This is why supervision is so important. In most jurisdictions, legal frameworks give supervisors a broad and flexible toolkit to identify, assess and, if warranted, address banks' exposure to heightened risks. Through the combined outputs of its various components, including onsite inspections, stress tests and business model analysis, supervisors can develop an informed, comprehensive assessment about the ability of banks to manage their main risk exposures and the sustainability of their business models.

These comprehensive assessments form the basis for supervisory actions to address problems pre-emptively, before risks crystallise. In the first instance, regular supervisory dialogue and moral suasion may be enough to resolve issues. Beyond that, supervisors often have the power to escalate matters and deploy formally binding requirements commensurate with the nature and severity of the identified deficiency. Available measures can include capital and liquidity add-ons, as well as qualitative measures aimed at correcting structural deficiencies in governance, risk management and even business models.4 With such a holistic and forward-looking approach, supervisors can prevent an identified vulnerability from evolving into a threat to the bank's safety and soundness.5

Early identification of vulnerabilities is even more relevant in the light of recent events. The combination of social media and technology seems to have amplified the speed at which bank runs can occur. Social media can spread concerns about a specific bank among its depositors even more quickly. And technology such as a mobile banking app lets customers open and close accounts and transfer their deposits in a matter of minutes.6 Therefore, an intrusive and forward-looking supervision, which takes forceful action at an early stage when necessary, is more important than ever.

The ability and will of supervisors to take early and forceful action when needed are predicated on supervisors having operational independence, appropriate powers and legal protection. An organisational culture that empowers supervisors to take such actions even when faced with uncertainty is also essential. These are some of the pre-conditions that allow supervisors to properly discharge their responsibilities with autonomy while remaining accountable for their actions and decisions. However, while necessary, these elements may not be sufficient if supervisors do not have the resources or the ability to use them efficiently.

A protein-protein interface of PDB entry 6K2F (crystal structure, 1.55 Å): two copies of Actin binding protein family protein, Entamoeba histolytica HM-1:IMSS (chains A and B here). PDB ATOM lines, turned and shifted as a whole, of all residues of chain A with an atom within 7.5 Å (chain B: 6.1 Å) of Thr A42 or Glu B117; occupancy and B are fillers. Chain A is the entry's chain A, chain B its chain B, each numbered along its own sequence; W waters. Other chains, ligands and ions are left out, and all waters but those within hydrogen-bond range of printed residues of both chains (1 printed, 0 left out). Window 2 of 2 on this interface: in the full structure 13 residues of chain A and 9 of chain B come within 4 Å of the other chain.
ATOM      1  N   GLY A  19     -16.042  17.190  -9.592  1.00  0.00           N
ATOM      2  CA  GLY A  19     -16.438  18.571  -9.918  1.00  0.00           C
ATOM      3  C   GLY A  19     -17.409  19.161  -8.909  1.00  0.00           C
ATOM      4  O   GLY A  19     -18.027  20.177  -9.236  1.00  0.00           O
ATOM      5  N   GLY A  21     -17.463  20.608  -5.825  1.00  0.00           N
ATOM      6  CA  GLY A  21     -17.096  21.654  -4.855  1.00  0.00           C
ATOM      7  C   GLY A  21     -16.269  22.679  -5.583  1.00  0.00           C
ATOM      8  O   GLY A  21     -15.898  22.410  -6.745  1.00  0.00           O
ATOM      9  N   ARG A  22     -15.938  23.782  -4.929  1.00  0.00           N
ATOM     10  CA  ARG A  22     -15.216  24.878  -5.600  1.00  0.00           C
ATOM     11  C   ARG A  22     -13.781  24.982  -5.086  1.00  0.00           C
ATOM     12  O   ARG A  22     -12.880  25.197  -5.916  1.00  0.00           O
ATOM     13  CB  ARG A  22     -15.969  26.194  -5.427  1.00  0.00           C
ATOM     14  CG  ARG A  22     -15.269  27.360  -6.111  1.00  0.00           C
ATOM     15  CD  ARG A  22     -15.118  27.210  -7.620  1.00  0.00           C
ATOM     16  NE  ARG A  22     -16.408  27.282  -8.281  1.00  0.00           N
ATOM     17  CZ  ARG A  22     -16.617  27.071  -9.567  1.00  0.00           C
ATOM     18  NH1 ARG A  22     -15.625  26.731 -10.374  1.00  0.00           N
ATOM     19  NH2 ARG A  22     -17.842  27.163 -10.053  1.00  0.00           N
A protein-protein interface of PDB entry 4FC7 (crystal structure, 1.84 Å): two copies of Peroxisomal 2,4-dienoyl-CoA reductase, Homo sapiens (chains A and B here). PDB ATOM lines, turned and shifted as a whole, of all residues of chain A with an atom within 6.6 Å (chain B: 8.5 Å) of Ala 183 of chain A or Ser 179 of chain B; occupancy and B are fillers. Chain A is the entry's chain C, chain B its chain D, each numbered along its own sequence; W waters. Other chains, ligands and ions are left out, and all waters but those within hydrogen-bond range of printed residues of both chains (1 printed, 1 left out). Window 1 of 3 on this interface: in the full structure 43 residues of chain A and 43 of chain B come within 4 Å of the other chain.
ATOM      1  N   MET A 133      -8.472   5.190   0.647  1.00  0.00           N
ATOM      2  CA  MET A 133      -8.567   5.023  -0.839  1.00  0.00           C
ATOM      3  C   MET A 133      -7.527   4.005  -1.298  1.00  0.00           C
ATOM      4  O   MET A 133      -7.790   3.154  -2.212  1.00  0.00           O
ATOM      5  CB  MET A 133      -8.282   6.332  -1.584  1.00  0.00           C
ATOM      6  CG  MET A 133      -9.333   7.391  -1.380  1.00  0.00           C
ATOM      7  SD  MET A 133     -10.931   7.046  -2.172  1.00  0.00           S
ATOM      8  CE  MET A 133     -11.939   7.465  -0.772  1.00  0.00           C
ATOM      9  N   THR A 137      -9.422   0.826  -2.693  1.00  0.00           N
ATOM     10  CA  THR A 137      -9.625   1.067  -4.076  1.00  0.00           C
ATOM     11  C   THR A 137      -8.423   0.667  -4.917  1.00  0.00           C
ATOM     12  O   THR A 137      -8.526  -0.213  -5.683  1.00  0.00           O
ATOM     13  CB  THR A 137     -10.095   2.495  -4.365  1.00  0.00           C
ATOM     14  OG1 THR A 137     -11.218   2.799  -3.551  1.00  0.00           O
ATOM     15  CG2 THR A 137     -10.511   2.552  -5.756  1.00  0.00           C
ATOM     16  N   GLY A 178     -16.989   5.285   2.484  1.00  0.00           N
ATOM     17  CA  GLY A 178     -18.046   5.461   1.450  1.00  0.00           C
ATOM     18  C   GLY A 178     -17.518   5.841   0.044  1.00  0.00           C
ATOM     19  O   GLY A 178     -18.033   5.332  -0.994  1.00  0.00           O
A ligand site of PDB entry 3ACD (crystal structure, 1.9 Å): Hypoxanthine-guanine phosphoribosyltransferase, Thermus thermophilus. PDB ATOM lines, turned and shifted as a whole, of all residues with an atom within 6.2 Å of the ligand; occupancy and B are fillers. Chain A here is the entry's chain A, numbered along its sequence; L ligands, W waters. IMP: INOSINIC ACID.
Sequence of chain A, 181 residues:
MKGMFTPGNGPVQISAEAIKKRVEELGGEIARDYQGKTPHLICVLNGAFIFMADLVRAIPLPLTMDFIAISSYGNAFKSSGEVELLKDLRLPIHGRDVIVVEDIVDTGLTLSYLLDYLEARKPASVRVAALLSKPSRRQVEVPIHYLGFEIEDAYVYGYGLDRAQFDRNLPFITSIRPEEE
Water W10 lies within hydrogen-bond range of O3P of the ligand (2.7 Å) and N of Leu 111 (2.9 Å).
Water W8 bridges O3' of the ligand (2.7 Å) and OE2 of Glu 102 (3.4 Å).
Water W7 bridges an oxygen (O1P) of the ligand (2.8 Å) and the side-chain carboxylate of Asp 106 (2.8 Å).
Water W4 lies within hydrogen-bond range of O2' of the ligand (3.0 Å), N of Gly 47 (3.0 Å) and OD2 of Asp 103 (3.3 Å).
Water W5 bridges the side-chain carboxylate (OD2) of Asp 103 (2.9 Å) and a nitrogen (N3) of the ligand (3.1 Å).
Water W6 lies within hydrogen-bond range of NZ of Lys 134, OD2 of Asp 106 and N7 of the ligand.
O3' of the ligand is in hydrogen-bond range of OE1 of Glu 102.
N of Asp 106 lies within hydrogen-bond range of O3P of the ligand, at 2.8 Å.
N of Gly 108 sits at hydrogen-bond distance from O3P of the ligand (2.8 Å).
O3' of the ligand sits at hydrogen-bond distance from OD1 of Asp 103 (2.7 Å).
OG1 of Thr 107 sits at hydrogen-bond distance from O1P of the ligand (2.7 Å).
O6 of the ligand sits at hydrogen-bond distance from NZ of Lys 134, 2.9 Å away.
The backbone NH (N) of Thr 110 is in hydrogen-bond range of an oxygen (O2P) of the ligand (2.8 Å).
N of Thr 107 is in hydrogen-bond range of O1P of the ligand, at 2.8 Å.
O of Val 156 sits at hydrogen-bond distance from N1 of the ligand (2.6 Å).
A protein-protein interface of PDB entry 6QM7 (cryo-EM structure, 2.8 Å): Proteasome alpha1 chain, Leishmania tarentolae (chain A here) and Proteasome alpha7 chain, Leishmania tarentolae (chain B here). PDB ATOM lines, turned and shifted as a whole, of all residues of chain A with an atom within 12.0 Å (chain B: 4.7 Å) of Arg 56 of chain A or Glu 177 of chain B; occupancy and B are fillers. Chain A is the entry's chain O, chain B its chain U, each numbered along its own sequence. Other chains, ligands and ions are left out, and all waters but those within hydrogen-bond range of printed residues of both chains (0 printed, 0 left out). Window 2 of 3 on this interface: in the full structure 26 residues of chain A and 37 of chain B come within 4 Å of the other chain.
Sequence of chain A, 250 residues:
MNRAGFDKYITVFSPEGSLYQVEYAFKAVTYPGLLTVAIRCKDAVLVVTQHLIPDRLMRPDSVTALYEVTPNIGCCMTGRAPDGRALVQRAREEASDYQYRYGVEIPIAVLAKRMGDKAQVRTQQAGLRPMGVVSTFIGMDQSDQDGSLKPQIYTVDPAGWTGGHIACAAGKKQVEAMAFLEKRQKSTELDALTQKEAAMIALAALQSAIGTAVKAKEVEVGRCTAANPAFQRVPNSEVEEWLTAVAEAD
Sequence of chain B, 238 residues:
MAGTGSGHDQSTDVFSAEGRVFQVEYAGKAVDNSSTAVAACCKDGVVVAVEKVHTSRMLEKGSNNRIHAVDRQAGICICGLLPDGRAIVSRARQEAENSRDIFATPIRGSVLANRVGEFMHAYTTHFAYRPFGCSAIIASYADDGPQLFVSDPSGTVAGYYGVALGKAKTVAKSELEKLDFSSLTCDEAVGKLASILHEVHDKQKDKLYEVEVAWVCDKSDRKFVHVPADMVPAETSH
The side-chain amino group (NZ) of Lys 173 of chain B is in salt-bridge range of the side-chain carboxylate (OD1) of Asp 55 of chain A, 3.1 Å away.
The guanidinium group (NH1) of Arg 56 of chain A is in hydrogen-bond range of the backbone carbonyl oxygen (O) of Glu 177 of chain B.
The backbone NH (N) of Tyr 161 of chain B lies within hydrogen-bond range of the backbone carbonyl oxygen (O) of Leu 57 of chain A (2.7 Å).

Stepping up supervision part 1: resources

After the Great Financial Crisis, most supervisors increased the intensity of their supervision of systemically important banks following a risk-based approach. This meant prioritising resources where they were most needed. In some cases, however, it also meant greater reliance on automated processes and fewer resources devoted to dealing with less systemic financial institutions.

Allocating resources following a risk-based approach makes sense. It helps supervisors to pursue their mandate and safeguard financial stability. But recent episodes remind us that banks that may not be considered systemic ex ante can create systemic distress, via contagion, when they fail. This indicates that resources should be sufficient to apply an adequate oversight to all institutions.

This is not just about numbers. It is also about having the right skills to keep up with relevant developments. Traditional financial disciplines such as accounting and risk management remain essential. But other, less traditional, skills are now needed as well. In particular, the large and far-reaching impact on banks of ongoing technological disruption means that supervisors must find and develop sufficient expertise in areas like cyber security, data analytics and artificial intelligence. That, of course, obliges authorities to face the challenges posed by the strong demand in all sectors for professionals with those qualifications.7

Needless to say, supervisory resources cost money. Budgets must rise, in some jurisdictions significantly so. A range of funding arrangements could facilitate these investments, including by creating or increasing industry-contributed supervisory fees. Some will no doubt complain. But this would be money well spent. Financial crises give rise to massive social and financial costs. By reducing their likelihood, investments in a more effective supervisory framework will certainly pay off and generate substantial returns for society as a whole.8

Stepping up supervision part 2: technology

Supervisory output and effectiveness may also be enhanced by means of productivity gains, which in turn could be obtained with the aid of technology. For example, tools may be developed to automate parts of the supervisory process, particularly repetitive tasks that do not require expert judgment, thus creating conditions for a more effective and efficient allocation of supervisory resources.